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The road to roota

Leestijd: 3 min.

Brecht Soenen


Road to Roota

What many people don't know is that children are often programmed from the beginning of their development, to think and behave in a certain way. For example, there is a comic book for children that uses metaphors to explain how the economy works. This comic book 'Wishes and Rainbows' is part of the curriculum in America. With it, teachers are given a manual on how to explain it to children. You should know that this comic book is created and published by 'Federal Reserve', the central bank of the United States. The comic strip tells us two stories, the story we read verbatim and the story we get extra from reading between the lines.

Bix Weir

Bix Weir is a youtuber with 30 years of experience within the economic world. He tries, through the following dissection, to make us understand how the future will evolve.


"The focus of this story is about a girl named Roota, she lives in a world where color is unknown. There are legends that tell of a life filled with brilliant colors, but she is brought down to earth with both feet by her grandmother. Never before has anyone found access to the world of color, where people are big and powerful, who could well trample you."

This is where the gap between rich and poor is explained. Poor people have a hard time playing along with the big boys, who have amassed money and power.


"She was playing in Cobblestone Canyon, when suddenly a golden ray of sunshine surrounded her. She scrambled to her feet and found herself in a landscape awash in breathtaking colors. She picked a flower as a memento, which she took back to their town of Pebbleton. Everyone was amazed when they saw the unseen colors of the flower. But without that golden light, the flower faded into black tears. Roota promised to pick more of those flowers, to show in her village. She planted the black tears in the cave where the golden sunlight entered, to grow more flowers. But then the people became greedy and each wanted their own flower. So Roota had to make a decision about who would come first and who would not, and made a list of who would come first. With each wilting of the black tears, three new ones could be grown. In this way, everyone had their own flower within a certain amount of time”. As you can see, the story is about the distribution of wealth and people's greed. Everyone always wants more, but of course that is not possible. The story makes it clear that poorer people should not even try to accumulate wealth.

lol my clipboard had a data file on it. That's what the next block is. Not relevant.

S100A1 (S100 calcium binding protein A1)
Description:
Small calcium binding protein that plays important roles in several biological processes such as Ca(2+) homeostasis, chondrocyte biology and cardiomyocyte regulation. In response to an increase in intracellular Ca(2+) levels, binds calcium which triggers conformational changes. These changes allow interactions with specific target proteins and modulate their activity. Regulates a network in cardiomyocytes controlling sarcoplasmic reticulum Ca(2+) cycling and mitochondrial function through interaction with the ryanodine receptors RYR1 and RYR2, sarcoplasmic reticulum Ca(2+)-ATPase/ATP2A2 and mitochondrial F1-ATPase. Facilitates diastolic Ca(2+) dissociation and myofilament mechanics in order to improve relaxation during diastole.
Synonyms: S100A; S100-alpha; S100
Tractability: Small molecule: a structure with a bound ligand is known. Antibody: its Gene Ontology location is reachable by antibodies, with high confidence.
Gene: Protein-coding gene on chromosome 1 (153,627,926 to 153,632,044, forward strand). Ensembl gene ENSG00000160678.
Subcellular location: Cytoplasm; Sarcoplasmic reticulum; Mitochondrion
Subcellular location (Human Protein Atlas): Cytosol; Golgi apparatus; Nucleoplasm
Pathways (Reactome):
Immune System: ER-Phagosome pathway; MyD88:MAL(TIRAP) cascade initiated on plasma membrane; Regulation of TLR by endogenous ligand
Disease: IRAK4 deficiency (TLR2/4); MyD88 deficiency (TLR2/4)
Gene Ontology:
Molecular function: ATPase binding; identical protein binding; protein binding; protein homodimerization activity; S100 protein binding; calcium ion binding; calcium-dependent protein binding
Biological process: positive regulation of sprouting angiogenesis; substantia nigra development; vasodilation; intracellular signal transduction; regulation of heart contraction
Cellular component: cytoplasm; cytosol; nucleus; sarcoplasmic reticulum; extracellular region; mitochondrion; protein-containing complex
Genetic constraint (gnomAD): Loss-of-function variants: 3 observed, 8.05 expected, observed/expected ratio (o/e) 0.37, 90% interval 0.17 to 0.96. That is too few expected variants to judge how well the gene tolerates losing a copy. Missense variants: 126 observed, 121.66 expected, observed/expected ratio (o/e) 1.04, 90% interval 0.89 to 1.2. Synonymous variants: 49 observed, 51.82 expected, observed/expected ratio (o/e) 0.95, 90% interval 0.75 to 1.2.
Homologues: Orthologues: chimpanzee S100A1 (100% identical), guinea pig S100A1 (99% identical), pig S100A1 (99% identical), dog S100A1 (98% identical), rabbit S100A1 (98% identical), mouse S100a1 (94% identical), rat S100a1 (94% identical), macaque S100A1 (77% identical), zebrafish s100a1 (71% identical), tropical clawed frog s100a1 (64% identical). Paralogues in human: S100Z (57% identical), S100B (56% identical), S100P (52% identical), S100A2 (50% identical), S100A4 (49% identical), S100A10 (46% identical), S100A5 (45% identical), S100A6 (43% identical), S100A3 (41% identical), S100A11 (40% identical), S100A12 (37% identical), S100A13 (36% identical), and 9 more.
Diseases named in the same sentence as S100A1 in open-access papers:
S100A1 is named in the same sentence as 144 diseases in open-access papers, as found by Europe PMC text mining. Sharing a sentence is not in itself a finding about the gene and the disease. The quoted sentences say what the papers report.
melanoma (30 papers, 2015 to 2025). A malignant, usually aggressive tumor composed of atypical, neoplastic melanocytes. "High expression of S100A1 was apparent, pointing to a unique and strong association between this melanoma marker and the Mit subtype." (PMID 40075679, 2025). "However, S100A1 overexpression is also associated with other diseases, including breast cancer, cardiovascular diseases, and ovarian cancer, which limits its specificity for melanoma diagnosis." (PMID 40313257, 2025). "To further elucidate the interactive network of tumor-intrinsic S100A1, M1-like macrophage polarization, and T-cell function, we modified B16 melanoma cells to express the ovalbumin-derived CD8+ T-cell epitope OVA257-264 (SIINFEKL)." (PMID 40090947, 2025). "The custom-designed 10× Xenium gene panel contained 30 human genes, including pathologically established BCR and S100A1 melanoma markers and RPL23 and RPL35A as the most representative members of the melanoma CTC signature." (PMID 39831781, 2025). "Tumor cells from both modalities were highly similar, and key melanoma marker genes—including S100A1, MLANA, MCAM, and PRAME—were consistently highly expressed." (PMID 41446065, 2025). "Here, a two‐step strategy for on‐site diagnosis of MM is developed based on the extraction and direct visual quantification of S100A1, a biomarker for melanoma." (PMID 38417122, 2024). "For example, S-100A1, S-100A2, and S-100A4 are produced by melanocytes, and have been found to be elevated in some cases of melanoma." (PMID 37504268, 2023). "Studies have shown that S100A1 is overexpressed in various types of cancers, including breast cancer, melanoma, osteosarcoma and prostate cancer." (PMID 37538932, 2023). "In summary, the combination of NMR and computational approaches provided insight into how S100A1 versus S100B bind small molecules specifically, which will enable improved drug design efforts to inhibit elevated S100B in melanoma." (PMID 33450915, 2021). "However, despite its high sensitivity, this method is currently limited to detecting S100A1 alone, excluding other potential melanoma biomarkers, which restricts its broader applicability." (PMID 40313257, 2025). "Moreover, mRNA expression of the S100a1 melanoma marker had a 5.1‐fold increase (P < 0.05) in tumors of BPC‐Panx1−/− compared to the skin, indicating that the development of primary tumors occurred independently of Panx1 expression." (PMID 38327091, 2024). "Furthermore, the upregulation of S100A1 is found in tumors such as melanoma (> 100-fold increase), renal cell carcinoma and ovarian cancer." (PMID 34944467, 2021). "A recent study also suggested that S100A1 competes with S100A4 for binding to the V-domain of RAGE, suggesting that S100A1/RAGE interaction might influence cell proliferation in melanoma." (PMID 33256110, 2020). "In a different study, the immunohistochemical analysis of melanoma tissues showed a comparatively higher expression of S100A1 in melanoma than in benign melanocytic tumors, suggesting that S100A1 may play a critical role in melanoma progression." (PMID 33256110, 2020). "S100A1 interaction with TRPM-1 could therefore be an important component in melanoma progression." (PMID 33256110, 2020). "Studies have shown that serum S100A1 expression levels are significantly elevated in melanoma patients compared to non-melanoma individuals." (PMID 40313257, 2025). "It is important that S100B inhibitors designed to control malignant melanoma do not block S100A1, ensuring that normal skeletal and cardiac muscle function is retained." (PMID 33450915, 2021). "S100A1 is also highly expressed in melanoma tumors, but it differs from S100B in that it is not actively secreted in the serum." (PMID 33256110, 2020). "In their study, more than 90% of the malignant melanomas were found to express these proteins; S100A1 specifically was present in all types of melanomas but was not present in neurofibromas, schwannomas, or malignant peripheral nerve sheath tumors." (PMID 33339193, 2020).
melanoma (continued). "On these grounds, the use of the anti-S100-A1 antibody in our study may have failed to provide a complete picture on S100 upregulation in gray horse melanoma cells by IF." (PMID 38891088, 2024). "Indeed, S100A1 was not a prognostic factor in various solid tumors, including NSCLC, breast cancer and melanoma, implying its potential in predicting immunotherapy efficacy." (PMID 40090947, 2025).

Between the lines

Okay, now the story between the lines. The land of no color is a metaphor in which the fiat money system keeps the poor poor, and the rich richer. Colorland would stand for a gold standard. Just think of the golden sunlight in the story.


The black tears would stand for the petrodollar. A system that makes a world currency out of the dollar.

Gold in the Grand Canyon

Cobblestone Canyon would stand for the Grand Canyon which, according to Bix Weir, is full of gold. Such a huge amount that a gold standard could be reinstated. Just think of the Bretton Woods 2.0 they want to keep.


According to Bix, the story shows us where our world is headed. The gap between rich and poor is narrowing because of the oil they are amassing and investing to return to color. The system here tells us that this cannot happen overnight, but may take several years. So we in "the land of no color" will get more color in our lives little by little.

This pretty much echoes the sentiment of my previous blog 'the big reset'. Be sure to check out Bix weir's video ‘The road to Roota’. Below you will find the link of the comic, as well as the link of Bix Weir. Be sure to read it carefully.

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